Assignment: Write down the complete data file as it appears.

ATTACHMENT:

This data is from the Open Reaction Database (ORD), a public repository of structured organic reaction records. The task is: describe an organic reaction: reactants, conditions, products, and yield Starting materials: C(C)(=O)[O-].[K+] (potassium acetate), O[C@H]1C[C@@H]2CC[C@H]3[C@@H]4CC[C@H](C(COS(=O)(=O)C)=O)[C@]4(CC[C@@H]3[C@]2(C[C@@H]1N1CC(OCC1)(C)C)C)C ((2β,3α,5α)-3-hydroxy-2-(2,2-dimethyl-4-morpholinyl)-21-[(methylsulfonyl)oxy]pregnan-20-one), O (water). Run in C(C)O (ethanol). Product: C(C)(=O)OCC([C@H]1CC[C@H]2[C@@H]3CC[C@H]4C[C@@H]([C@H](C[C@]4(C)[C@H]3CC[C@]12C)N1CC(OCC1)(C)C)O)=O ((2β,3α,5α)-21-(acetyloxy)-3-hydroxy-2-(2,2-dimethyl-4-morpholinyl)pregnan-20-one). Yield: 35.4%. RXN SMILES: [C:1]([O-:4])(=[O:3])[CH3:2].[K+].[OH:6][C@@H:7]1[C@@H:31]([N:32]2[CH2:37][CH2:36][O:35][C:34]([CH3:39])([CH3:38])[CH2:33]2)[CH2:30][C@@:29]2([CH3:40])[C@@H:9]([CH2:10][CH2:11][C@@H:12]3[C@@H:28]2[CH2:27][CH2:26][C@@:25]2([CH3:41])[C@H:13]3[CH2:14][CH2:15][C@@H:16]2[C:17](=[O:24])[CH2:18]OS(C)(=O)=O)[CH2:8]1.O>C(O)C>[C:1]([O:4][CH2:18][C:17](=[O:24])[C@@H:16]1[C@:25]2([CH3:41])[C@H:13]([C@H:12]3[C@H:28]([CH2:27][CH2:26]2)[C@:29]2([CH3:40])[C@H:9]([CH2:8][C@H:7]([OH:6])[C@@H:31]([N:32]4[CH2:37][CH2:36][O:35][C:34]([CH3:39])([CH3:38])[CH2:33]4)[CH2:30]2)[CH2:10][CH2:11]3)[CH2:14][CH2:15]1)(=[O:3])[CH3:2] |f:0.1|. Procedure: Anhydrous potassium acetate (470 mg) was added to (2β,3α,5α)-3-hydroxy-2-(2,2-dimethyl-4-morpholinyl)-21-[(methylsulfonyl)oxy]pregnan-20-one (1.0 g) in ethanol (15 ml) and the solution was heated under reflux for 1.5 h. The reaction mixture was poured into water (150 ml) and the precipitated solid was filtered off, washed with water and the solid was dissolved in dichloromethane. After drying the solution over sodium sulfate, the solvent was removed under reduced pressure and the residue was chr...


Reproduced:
This data is from the Open Reaction Database (ORD), a public repository of structured organic reaction records. The task is: describe an organic reaction: reactants, conditions, products, and yield Starting materials: C(C)(=O)[O-].[K+] (potassium acetate), O[C@H]1C[C@@H]2CC[C@H]3[C@@H]4CC[C@H](C(COS(=O)(=O)C)=O)[C@]4(CC[C@@H]3[C@]2(C[C@@H]1N1CC(OCC1)(C)C)C)C ((2β,3α,5α)-3-hydroxy-2-(2,2-dimethyl-4-morpholinyl)-21-[(methylsulfonyl)oxy]pregnan-20-one), O (water). Run in C(C)O (ethanol). Product: C(C)(=O)OCC([C@H]1CC[C@H]2[C@@H]3CC[C@H]4C[C@@H]([C@H](C[C@]4(C)[C@H]3CC[C@]12C)N1CC(OCC1)(C)C)O)=O ((2β,3α,5α)-21-(acetyloxy)-3-hydroxy-2-(2,2-dimethyl-4-morpholinyl)pregnan-20-one). Yield: 35.4%. RXN SMILES: [C:1]([O-:4])(=[O:3])[CH3:2].[K+].[OH:6][C@@H:7]1[C@@H:31]([N:32]2[CH2:37][CH2:36][O:35][C:34]([CH3:39])([CH3:38])[CH2:33]2)[CH2:30][C@@:29]2([CH3:40])[C@@H:9]([CH2:10][CH2:11][C@@H:12]3[C@@H:28]2[CH2:27][CH2:26][C@@:25]2([CH3:41])[C@H:13]3[CH2:14][CH2:15][C@@H:16]2[C:17](=[O:24])[CH2:18]OS(C)(=O)=O)[CH2:8]1.O>C(O)C>[C:1]([O:4][CH2:18][C:17](=[O:24])[C@@H:16]1[C@:25]2([CH3:41])[C@H:13]([C@H:12]3[C@H:28]([CH2:27][CH2:26]2)[C@:29]2([CH3:40])[C@H:9]([CH2:8][C@H:7]([OH:6])[C@@H:31]([N:32]4[CH2:37][CH2:36][O:35][C:34]([CH3:39])([CH3:38])[CH2:33]4)[CH2:30]2)[CH2:10][CH2:11]3)[CH2:14][CH2:15]1)(=[O:3])[CH3:2] |f:0.1|. Procedure: Anhydrous potassium acetate (470 mg) was added to (2β,3α,5α)-3-hydroxy-2-(2,2-dimethyl-4-morpholinyl)-21-[(methylsulfonyl)oxy]pregnan-20-one (1.0 g) in ethanol (15 ml) and the solution was heated under reflux for 1.5 h. The reaction mixture was poured into water (150 ml) and the precipitated solid was filtered off, washed with water and the solid was dissolved in dichloromethane. After drying the solution over sodium sulfate, the solvent was removed under reduced pressure and the residue was chr...